Summer may be coming to an end, but some efforts to advance paid sick days standards across the country are just starting to heat up.
On August 28, 1963, hundreds of thousands of men and women came together in Washington, D.C., for the historic March on Washington for Jobs and Freedom. Fifty years later, the march continues.
People across the country are rallying in their communities and online today to mark the four-year anniversary of the last federal minimum wage increase, and to call on Congress to prioritize passage of a measure that would help bring it up-to-date.
Monday marks the 50th anniversary of the Equal Pay Act — a 1963 law aimed at closing the gap between the wages of men and women. But, despite this landmark law, a significant gender-based wage gap persists.
Today, the U.S. Supreme Court will hear oral arguments in the first of two cases that could significantly affect same-sex couples in this country.
Just moments ago, the Portland City Council voted unanimously to approve an ordinance that will let tens of thousands of workers in Portland earn the paid sick days they need.
National Partnership President Debra Ness talks to the New York Times about Yahoo CEO Marissa Mayer's decision to end the company's work-from-home policy.
This month, the National Partnership, along with other advocates, workers and lawmakers, celebrated the 20th anniversary of the Family and Medical Leave Act (FMLA) - the first and only national law to help workers balance the demands of job and family.
Earlier this month, lawmakers in Washington state held a hearing to consider proposed paid sick days and family and medical leave insurance bills.
On opposite sides of the country, coalitions of workers, businesses and activists kicked off paid sick days campaigns this week.
In a seemingly impromptu discussion of work and family policies this week, two news anchors at a FOX affiliate in Charlotte, North Carolina, offered their opinions on why both paid sick days and paid maternity leave should be basic workplace standards.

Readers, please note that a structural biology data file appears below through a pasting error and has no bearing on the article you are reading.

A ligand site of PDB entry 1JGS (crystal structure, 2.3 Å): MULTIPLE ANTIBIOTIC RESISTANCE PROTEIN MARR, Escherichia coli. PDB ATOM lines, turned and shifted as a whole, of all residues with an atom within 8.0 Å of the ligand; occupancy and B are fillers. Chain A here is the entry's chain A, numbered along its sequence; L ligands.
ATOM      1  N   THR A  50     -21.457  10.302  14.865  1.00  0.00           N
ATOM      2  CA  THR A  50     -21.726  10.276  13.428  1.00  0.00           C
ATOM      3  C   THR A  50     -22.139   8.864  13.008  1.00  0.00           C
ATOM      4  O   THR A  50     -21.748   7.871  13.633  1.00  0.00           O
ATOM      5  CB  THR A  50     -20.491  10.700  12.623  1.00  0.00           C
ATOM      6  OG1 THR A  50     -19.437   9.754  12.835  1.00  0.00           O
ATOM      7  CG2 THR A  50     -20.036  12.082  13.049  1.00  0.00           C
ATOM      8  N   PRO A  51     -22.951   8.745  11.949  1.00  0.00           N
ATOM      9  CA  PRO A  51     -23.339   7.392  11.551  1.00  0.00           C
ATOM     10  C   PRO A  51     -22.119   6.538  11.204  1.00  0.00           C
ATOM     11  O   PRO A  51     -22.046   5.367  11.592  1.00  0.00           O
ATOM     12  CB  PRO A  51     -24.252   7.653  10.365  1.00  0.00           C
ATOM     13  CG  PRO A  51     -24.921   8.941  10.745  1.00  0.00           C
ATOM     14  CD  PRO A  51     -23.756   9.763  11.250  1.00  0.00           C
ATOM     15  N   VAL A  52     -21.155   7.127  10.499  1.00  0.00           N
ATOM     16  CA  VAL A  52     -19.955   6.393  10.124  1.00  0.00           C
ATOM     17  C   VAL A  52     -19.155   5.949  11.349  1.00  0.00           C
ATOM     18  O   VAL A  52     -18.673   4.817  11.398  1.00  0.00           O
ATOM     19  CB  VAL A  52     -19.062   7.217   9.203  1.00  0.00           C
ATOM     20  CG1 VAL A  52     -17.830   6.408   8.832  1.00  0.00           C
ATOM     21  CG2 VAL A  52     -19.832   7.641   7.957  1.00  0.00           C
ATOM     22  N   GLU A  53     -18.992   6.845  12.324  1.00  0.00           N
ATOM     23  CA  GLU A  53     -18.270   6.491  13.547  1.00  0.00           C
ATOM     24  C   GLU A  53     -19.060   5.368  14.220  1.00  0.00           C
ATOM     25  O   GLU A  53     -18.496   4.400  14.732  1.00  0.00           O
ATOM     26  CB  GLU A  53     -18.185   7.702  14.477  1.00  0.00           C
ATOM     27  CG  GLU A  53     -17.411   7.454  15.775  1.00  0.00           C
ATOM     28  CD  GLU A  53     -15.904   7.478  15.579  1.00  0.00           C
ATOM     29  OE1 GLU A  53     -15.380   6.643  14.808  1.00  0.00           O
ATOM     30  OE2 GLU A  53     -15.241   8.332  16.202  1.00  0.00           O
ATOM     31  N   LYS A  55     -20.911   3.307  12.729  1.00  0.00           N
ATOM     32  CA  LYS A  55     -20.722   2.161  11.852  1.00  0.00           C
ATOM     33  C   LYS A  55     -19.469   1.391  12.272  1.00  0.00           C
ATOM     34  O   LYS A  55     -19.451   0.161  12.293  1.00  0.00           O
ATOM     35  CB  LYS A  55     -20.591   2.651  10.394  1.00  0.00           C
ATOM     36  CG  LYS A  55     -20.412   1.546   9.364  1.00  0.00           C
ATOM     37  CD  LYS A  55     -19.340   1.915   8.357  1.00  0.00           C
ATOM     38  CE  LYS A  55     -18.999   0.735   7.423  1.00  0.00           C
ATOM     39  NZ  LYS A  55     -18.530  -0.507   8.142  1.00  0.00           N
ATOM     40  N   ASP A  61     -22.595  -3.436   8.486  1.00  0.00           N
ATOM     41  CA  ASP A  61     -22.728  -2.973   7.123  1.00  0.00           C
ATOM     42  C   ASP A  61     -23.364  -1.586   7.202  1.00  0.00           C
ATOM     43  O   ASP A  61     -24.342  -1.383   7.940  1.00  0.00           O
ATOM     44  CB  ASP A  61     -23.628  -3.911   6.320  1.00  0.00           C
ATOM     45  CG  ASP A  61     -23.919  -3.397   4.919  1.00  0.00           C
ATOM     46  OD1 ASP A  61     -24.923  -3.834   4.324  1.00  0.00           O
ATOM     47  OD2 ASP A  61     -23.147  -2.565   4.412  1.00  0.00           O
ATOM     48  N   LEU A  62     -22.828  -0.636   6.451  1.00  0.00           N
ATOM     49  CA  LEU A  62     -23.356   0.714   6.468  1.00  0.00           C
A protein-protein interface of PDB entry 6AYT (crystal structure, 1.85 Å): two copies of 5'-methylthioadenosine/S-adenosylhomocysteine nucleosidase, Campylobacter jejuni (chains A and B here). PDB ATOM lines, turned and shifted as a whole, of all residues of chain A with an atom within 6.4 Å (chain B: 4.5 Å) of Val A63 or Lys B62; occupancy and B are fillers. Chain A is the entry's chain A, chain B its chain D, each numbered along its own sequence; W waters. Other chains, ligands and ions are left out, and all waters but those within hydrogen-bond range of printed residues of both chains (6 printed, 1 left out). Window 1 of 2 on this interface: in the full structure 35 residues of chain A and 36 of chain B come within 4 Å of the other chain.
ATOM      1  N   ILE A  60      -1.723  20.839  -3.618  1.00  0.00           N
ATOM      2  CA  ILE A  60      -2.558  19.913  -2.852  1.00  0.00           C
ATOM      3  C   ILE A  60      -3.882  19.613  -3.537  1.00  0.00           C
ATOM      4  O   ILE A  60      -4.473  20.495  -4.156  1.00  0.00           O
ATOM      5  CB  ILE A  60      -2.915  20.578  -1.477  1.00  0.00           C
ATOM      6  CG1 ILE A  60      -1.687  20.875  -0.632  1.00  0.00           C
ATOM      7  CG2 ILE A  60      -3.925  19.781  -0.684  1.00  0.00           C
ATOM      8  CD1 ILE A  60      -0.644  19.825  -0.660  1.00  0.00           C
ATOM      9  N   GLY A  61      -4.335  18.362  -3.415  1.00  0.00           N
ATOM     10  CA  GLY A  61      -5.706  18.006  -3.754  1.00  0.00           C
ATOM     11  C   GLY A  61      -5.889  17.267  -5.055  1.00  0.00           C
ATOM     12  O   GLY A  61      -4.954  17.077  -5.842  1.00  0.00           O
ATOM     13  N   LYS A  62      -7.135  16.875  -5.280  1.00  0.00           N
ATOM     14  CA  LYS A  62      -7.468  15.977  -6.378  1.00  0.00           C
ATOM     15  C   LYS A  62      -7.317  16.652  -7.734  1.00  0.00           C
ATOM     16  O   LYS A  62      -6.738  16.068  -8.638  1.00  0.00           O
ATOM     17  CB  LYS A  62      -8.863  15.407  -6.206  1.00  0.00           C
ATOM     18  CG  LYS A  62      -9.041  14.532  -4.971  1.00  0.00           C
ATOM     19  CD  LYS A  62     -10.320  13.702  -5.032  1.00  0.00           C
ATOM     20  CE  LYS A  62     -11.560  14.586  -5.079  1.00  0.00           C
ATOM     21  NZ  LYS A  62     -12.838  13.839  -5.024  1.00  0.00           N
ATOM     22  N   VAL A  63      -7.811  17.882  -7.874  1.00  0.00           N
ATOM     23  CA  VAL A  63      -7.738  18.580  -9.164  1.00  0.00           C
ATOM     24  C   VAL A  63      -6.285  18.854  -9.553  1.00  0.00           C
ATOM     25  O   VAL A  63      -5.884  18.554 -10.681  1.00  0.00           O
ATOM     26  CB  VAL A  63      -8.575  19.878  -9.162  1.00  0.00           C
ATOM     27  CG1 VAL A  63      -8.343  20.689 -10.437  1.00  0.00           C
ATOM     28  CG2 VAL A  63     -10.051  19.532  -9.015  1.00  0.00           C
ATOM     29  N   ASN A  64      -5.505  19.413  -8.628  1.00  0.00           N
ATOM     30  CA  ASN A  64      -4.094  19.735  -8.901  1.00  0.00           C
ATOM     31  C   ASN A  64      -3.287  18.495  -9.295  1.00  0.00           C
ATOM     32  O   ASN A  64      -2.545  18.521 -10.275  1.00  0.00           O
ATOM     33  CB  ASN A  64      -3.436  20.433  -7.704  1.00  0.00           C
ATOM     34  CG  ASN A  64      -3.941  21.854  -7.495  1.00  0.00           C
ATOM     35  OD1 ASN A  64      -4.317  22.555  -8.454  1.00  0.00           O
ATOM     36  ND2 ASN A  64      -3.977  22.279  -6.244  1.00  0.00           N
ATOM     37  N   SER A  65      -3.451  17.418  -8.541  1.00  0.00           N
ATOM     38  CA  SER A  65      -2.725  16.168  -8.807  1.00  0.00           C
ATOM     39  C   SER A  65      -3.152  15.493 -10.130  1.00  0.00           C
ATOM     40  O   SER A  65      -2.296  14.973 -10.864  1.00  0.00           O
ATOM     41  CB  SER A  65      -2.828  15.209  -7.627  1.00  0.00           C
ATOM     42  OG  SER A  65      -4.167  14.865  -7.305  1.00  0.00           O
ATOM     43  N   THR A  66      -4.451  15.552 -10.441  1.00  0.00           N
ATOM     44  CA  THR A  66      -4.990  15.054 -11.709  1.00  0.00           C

With a swell of support from a coalition of workers, advocates, businesses and lawmakers, a proposal for a citywide earned paid sick days standard was introduced in the Philadelphia City Council today.
Seattle’s paid sick and safe time law went into effect on September 1 of this year. A great new video from the city’s Office for Civil Rights, “Why Seattle Works Well,” highlights the benefits of the law for Seattle’s workers and families.
Advocates, workers, legislators, public health officials and business owners launched a campaign for a paid sick days standard for the state of Maryland last week.
Hotel workers in Long Beach, California, are celebrating after voters overwhelmingly approved a city ordinance this month to establish a living wage and paid sick days standard for those employed by the city’s larger hotels.
Domestic Violence Awareness Month may be coming to a close today, but the urgent need to prevent domestic violence and support survivors continues.
Warm weather may be gone or fading fast in many places but, when it comes to sick days, things are heating up in at least two corners of the country!
Every day, workers across the country are forced to choose between their jobs and their health and the health of their families.
The National Partnership is so proud that, as part of its 2012 Gala today, the Committee for Education Funding (CEF) presented our own Leticia Mederos with a staff recognition award.
As of today, Seattle is the third city in the nation to guarantee workers the right to earn paid sick days — and that means working families in the city can add paid sick days to their reasons to celebrate this Labor Day.
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